Q&A with NEH Public Scholar Philip Dray

Philip Dray
Photo caption

Philip Dray, recipient of an NEH Public Scholar grant to write a book on the history of sports hunting.

Mindy Tucker


    (January 21, 2016)

    Name:  Philip Dray
    City and State: Brooklyn, NY
    Book Title: The Age of Fair Chase: Making a Hunter’s Paradise in America
    Publication date: November 2017
    Publisher: Basic Books
    Agent: Stephanie Steiker at Regal-Hoffman Associates, NYC
    Amount of Public Scholar grant award: $50,400 (12 months)

    1. What’s your writing or academic background?  I went to the University of Minnesota, where I changed majors about every month, so I usually say I had “a concentration” in American Studies, which is what forensic experts would likely conclude if they exhumed my transcript. I always loved American social, political and cultural history, and learned a ton writing for the daily campus newspaper during the 1960s. These influences definitely played a role in leading me to write several books on US civil rights, labor, and environmental history.
    2. How did you find your book project? The current book I am writing emerged from my desire to understand more about the history of the American West.  For months I had a vague notion of a book involving Native Americans, white explorers and settlers, railroads and buffalo, and the like, and eventually the idea came to me of connecting these interests by tracing the history of hunting.
    3. What sources are you using for your research? Hunting memoirs and outdoors magazines were hugely popular from the 1870s through the 1930s, and those keep me busy; but some of the travel research I’ll be undertaking will be at the Adirondack Museum and Library, the University of Montana, the Denver Public Library, and the Buffalo Bill Cody archives in Wyoming.  I’ll be at the Western Hunting Expo this February in Salt Lake City, probably the nation’s largest hunting conference. I will also make use of the excellent Collection of Western Americana at Yale University, which contains books, manuscripts, pamphlets and other materials on the exploration and settlement of the Trans-Mississippi West prior to WWI.
    4. Why do you want this project to have broad appeal? Hunting is one of those subjects that frequently proves divisive in conversation, but my scholarship focuses on the many ways it’s actually been central to our experience as a country – in our books, art, even fashion, as well as informing American ideas of masculinity, family tradition, and national identity, such as Manifest Destiny and the birth of the environmental conservation movement. This history of sport hunting’s influences has been largely overlooked, yet it is possible to know it as part of our common heritage.
    5. What is the biggest challenge of writing a scholarly book for a general audience? The challenge is that it’s absolutely essential that one is thorough and accurate in research and reporting, and all relevant details and complexities of the story must be unpacked; but, in the end, the book will live or die for how readable an account it manages to be. The author needs to attain scholarly credibility as well as develop interesting characters and a compelling narrative.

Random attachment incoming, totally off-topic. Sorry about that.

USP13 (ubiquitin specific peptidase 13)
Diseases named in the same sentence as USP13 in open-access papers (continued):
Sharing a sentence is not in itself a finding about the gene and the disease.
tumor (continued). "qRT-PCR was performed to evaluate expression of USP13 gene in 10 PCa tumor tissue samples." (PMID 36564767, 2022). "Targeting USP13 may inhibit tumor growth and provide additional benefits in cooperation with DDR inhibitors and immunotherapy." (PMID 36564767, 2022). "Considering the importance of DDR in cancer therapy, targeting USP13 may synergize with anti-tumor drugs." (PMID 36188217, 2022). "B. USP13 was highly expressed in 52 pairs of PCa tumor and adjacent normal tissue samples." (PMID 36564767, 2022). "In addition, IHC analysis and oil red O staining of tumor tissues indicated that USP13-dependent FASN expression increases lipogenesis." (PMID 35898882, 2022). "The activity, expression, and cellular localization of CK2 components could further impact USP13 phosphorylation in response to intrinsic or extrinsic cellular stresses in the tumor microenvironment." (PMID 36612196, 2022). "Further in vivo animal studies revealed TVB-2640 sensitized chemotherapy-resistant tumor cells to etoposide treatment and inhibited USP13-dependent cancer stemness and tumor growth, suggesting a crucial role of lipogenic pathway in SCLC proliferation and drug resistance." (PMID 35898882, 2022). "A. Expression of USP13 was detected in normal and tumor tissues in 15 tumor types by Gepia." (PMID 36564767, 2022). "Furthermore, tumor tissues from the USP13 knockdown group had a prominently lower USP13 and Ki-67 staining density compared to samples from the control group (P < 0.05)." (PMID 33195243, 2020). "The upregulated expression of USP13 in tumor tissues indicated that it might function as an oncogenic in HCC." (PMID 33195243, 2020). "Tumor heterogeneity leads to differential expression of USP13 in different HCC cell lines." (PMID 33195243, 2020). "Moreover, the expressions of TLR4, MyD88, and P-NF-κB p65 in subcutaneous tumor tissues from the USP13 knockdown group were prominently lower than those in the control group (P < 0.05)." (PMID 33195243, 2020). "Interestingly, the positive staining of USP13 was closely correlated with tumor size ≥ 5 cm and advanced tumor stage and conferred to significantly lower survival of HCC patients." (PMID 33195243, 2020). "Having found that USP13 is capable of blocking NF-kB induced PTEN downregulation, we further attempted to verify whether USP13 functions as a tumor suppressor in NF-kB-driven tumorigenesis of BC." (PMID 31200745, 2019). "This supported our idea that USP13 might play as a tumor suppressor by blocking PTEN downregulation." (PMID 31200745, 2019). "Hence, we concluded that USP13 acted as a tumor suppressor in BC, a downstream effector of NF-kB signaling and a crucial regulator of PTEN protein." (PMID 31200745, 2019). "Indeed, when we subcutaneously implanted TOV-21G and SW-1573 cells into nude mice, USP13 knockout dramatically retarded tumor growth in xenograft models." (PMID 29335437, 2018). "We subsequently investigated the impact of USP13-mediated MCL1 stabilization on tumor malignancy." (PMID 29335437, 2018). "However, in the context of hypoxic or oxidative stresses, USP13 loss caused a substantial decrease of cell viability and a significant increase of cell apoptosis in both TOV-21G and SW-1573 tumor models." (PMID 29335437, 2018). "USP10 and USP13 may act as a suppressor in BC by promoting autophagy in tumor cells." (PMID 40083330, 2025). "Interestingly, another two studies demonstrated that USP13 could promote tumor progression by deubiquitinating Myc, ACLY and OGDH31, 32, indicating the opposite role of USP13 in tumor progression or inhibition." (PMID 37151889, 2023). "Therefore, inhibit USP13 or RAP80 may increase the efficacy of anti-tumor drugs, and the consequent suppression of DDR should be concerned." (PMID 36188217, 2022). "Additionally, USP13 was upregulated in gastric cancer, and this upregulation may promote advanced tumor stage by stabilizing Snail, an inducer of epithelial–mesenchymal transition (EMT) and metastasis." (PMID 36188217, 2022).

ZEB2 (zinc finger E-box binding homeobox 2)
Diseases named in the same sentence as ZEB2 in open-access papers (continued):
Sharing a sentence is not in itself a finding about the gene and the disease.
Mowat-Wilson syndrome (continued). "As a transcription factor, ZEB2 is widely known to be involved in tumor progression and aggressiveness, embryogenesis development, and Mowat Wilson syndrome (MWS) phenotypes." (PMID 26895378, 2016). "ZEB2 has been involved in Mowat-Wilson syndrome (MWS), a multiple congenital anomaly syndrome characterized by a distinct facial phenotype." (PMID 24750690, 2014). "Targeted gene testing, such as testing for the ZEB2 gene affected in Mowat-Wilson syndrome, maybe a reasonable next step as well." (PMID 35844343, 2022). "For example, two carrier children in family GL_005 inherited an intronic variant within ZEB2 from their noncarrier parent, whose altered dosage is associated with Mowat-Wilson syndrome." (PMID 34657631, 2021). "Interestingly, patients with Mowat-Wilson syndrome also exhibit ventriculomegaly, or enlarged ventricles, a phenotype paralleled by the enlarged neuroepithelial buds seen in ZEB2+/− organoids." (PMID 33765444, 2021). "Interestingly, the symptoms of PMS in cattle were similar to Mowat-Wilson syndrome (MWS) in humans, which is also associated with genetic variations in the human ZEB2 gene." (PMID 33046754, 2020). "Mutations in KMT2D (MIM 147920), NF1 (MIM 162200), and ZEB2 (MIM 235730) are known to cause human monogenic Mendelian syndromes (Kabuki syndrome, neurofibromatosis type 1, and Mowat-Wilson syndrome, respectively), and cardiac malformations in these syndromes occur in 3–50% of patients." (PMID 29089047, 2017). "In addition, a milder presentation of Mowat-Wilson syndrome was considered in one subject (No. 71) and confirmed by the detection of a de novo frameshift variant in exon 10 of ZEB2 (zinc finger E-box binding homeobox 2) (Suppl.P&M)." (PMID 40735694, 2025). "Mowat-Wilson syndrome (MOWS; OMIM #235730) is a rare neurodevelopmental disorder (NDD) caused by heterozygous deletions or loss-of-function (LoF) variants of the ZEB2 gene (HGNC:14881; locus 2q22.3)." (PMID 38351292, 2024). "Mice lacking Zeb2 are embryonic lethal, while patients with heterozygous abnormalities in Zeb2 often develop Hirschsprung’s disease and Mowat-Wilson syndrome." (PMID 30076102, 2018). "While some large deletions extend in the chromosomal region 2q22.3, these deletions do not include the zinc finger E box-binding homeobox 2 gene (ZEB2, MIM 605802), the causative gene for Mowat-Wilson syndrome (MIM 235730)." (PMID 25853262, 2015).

6. Do you have a model or a favorite popular scholarly book? Too many to list, but I’ve been particularly inspired by Son of the Morning Star, Evan Connell’s book on General Custer; To End All Wars, Adam Hochschild’s account of the opposition in Britain to the First World War; The Winged Gospel, a book on the early days of aviation by Joseph Corn; and also The Fate of the Earth, a landmark work about the threat of nuclear arms by my friend Jonathan Schell.   
    7. How has the Public Scholar grant award made a difference in your project? The award has been a tremendous shot in the arm, to say the least.  It has allowed me to plan research travel with far fewer financial worries, and is a major booster of confidence and encouragement overall. As a freelance writer and “public historian” for whom a significant number of academic-related grants have traditionally been out of reach, or “not the right fit,” the NEH Public Scholar program is a real godsend. I think I probably speak for many in expressing gratitude to the NEH for acknowledging the need this program fulfills.

    The NEH Public Scholar program for well-researched books in the humanities for a general audience is open for a third round of applications. Click here to learn more about this grant opportunity and here to download the .pdf with the Public Scholar application guidelines. The application deadline is February 1, 2017. Contact @email with questions.